The correct answer is 1. 
Hmm, it was a bit trickier than I thought it might be, because as I was thinking that 4 could also be correct. Reading more carefully though, it seems that the distinction is between a food hygiene sekininsha, and a food hygiene kanrisha. The kanji translates roughly as 'person responsible' in the case of sekininsha and 'manager' for kanrisha, but confusingly the most common usage of 食品衛生責任者 in English uses 'manager' for sekininsha already. Easier to think about it in Japanese I guess! The reason 4 is wrong then, is that although you need a food hygiene sekininnsha ('person responsible for') you don't need a food hygiene kanrisha ('supervisor' or official manager) when you're only running a cake shop or restaurant. Kanrisha are needed when you're manufacturing things like dairy products and meats, in factories I should imagine.

Aside from studying up for and taking the test, I also need to find out what the health and safety requirements are for opening food businesses in my area of Tokyo. That's one of my next tasks, and maybe it'll require a trip to the local Health Office. I'll keep you posted.

Saturday, November 19, 2011

My Tokyo Business Entry Point visit

While I await the verdict on my permanent resident visa application (I'll know in April 2012 at the earliest) I'm starting to look into the steps I'll need to take to set up shop. I'm about to head off to Tokyo Business Entry Point (TBEP) (2014 note! The service's name has now changed to "Business Development Centre Tokyo and the direct link to their site is here), a free consultation service "providing a wide range of useful information for foreign-affiliated businesses and entrepreneurs who are already operating or are considering establishment of a business base in Tokyo."

Although very welcoming, their site describes their services so broadly "…available to answer various questions.." that I'm not sure if my 'little shop' idea is really in line with the kind of enquiries they prefer to deal with. The email exchanges have been encouraging however, so I'm looking forward to visiting. I'm hoping they'll be able to tell me the kind of licenses I will need for the different activities I'm thinking of doing, and the costs and procedures involved in getting them. I'll post a write-up of the consultation, and let you know what kind of things TBEP is interested in helping with.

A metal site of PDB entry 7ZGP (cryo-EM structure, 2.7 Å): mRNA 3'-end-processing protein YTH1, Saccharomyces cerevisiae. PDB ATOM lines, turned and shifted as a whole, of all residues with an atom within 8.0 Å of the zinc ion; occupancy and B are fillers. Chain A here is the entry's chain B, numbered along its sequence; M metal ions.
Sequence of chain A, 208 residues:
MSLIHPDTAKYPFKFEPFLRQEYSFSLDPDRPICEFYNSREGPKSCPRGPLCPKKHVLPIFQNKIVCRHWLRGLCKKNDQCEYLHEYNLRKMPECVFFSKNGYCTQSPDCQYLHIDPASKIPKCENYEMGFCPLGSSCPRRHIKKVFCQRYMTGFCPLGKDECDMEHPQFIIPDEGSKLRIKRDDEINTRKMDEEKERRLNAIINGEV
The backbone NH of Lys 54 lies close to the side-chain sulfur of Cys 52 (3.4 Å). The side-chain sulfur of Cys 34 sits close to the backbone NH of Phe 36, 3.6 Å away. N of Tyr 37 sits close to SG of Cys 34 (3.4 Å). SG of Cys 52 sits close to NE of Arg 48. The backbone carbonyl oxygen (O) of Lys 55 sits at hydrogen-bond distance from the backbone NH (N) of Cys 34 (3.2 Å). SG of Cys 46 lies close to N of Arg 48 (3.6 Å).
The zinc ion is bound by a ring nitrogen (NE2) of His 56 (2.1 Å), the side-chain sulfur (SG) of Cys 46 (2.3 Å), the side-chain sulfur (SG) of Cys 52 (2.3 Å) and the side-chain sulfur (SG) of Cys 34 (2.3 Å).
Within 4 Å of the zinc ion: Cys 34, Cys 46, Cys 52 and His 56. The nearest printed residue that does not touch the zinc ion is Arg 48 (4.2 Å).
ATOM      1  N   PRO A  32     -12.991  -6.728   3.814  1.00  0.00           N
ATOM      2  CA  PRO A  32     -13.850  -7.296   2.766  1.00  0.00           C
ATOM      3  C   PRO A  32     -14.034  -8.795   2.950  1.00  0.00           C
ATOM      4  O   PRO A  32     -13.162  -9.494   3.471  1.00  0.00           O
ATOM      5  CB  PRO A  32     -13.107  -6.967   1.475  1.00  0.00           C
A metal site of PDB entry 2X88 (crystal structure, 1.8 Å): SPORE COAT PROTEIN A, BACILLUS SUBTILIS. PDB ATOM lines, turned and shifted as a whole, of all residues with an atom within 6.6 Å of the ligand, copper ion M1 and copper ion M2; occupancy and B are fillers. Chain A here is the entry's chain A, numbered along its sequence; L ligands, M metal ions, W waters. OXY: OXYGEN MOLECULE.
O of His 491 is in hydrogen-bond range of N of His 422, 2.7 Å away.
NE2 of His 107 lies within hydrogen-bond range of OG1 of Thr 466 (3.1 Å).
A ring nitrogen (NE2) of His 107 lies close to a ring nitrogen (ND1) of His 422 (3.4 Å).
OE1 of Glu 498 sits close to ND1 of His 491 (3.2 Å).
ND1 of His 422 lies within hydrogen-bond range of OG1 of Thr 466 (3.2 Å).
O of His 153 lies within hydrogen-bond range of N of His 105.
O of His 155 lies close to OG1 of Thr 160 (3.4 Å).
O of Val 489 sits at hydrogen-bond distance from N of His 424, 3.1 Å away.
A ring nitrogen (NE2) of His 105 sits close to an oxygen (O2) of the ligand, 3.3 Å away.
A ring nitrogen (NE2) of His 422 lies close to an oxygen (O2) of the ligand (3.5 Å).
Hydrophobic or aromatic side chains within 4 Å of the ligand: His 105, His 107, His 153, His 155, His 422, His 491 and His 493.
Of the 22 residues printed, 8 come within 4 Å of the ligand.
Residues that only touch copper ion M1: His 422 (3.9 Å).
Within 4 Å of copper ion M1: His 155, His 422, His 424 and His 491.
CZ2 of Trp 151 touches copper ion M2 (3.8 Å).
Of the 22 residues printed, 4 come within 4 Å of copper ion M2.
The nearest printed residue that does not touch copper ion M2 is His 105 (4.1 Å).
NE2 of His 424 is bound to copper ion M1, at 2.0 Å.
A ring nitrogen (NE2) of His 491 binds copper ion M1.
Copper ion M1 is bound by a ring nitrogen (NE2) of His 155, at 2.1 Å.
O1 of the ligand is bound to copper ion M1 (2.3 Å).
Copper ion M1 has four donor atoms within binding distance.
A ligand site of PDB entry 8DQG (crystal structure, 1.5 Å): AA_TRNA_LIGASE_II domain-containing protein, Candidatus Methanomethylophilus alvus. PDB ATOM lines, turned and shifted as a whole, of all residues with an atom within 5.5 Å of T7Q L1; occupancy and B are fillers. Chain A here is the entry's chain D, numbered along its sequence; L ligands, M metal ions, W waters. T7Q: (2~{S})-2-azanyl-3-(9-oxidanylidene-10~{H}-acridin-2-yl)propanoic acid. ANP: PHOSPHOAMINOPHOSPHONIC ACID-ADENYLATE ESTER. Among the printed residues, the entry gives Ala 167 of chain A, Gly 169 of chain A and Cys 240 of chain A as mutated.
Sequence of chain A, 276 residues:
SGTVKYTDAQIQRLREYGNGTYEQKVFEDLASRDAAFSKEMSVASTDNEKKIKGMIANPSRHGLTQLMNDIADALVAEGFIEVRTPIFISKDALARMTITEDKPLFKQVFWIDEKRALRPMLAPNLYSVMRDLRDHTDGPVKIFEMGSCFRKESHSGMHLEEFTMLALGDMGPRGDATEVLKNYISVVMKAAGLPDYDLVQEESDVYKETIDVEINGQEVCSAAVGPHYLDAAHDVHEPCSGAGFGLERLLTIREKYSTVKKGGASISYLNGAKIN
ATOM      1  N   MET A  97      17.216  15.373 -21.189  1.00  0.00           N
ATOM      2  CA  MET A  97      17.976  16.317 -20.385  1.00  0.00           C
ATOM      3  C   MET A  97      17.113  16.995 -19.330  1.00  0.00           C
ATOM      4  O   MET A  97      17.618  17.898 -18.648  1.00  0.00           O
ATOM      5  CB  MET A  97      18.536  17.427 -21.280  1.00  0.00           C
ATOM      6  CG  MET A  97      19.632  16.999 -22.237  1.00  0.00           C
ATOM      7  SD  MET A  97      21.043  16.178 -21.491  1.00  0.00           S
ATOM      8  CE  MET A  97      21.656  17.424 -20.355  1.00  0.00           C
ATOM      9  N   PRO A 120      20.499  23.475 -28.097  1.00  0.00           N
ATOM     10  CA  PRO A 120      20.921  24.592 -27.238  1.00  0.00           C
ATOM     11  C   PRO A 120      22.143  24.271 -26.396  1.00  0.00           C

... A little while later...

Gosh, well that was very nice! I spent a pleasant hour with two kind gentlemen in the partially screened-off section of a sprawling open plan government office that is Tokyo Business Entry Point. TBEP is part of the Bureau of Industrial and Labor Affairs, and when I visited had offices on the 30th floor of the North Tower of the No.1 Tokyo Metropolitan Government building directly above Tochomae station. Please note! TBEP have moved to a new location, JP Tower close to Tokyo Station.

Tokyo Metropolitan Government Building (old office of TBEP)

Quite the view! 
It started with a little light form filling, and then the gentleman I had been in contact with picked up on some of the things he'd looked into following my email.